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Country far behind to ensure participation of women entrepreneurs in business: Ferdaus Ara

07 March 2020
Country far behind to ensure participation of women entrepreneurs in business: Ferdaus Ara

Ferdaus Ara Begum, Chief Executive Officer (CEO) of Business Initiative Leading Development (BUILD) talks to The New Nation about the problems for women empowerment in the country. The New Nation's Senior Reporter Al Amin took the interview. She also worked as Executive Director of the SAARC Chamber of Commerce & Industry and gathered experiences of working with SAARC countries.
Ferdaus Ara Begum said gender equality and empowerment of women is not only an explicit goal under the SDG 2030, but it is also an important driver for attaining sustainable development of an economy and a gendered approach to trade is undertaken as a vital factor for ensuring equal opportunity for women in trade related activities and their advancement.
One of the important steps of empowering women in trade activities is the expansion of those sectors where women entrepreneurs have comparative advantages and thus, a women entrepreneur can secure a competitive position in business, she said.
Referring economic census 2013, she said out of 7.8 million entrepreneurs women entrepreneurs are 0.56 million or 7.21 per cent in the country where as in the advanced and some developing countries, the number is much higher - 46.4 per cent in Ghana, 34.6 per cent in Russia, 33-8 per cent in Uganda, 33.0 per cent in New Zealand, 32.1 per cent Australia, 31.3 per cent Vietnam, 30.3 per cent Poland, 29.4 per cent Spain, 28.9 per cent Romania, 28.7 per cent Portugal.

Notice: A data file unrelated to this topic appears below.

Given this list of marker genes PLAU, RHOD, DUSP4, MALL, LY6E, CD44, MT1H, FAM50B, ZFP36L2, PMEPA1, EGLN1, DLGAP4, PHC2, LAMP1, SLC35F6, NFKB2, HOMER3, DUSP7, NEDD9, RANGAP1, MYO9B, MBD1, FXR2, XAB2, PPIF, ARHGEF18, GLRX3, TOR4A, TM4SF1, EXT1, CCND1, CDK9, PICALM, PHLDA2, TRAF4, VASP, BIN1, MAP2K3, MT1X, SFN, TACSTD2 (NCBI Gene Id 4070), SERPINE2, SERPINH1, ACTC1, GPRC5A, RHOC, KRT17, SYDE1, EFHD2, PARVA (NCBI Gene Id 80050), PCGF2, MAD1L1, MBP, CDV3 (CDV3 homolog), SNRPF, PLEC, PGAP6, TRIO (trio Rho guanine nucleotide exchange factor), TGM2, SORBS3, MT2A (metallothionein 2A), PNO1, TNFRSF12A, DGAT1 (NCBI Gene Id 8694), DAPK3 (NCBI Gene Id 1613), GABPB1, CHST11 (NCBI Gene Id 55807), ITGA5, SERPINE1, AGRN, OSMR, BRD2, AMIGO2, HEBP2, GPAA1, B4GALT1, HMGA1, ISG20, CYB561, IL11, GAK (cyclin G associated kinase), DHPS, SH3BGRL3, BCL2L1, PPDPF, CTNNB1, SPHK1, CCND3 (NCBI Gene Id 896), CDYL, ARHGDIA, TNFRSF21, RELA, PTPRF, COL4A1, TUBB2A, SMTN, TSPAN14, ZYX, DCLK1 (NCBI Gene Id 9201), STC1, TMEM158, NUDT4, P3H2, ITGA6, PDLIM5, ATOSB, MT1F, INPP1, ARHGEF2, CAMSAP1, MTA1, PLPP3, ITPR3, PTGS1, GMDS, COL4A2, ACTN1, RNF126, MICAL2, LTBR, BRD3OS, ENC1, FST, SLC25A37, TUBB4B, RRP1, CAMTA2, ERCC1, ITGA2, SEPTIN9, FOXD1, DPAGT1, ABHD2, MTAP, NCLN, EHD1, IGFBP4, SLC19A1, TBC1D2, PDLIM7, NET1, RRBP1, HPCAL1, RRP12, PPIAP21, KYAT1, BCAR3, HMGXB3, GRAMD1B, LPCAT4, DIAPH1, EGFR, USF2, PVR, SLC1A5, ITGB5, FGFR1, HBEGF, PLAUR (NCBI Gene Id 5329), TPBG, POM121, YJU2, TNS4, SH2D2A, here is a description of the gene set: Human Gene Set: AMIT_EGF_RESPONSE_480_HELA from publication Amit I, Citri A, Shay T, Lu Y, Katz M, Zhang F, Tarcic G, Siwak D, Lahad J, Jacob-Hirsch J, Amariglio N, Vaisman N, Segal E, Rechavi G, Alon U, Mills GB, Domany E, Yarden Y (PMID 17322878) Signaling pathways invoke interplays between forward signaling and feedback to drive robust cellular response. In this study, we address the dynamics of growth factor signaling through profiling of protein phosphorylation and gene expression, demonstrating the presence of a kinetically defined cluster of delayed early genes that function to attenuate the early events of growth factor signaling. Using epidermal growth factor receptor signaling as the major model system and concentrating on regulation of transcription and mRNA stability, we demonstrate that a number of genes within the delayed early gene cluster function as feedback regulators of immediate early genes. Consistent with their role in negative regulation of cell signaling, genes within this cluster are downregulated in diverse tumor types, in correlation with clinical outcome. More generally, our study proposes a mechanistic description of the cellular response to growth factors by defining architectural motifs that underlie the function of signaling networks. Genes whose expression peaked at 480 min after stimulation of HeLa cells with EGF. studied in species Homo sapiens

From the above data, it is clear that Bangladesh is still lagging behind in ensuring the participation of women entrepreneurs in business, she said.
She said BUILD conducted a survey to measure time, cost and process requirements related to export and import for women-owned enterprises recently to find out the specific barriers faced by women-owned enterprises (WOEs) compared to men-owned enterprises (MOEs) in trade in the country.
With the objective of identifying the constraints faced by WOEs in trade and compare these with the experiences of their male counterparts, the BUILD CEO added.
From survey, BUILD found that one of the main constraints of women entrepreneurs is access to finance as banks are reluctant to extend support to SME women, she said.
Women entrepreneurs have to face lot of documentation hassles to get credit facilities from banks and NBFIs due to lack of collateral and guarantors, Ferdaus Ara Begum said.
She said the procedures of obtaining loans from banks and NBFIs are complex for women entrepreneurs and they fail to meet the conditions, which are required by financial institutions.
Not only that some of the business which they do from home such as e-commerce is not recognized to get trade license thus facing problems to get financing, she added.
Another major problem for women entrepreneurs in performing trade activities is that they have inadequate knowledge regarding the documentation process related to international trade and it them incompatible to deal with the various official services required for conducting export and import procedures, she said.
Awareness is needed for increasing their competitiveness in technological aspects in view of the increasing level of digitization taking place in service delivery mechanism for trading activities, she suggested.
Ferdaus Ara Begum said fair and equitable trade opportunities for women are considered as an integral part of inclusive economic development of a country.

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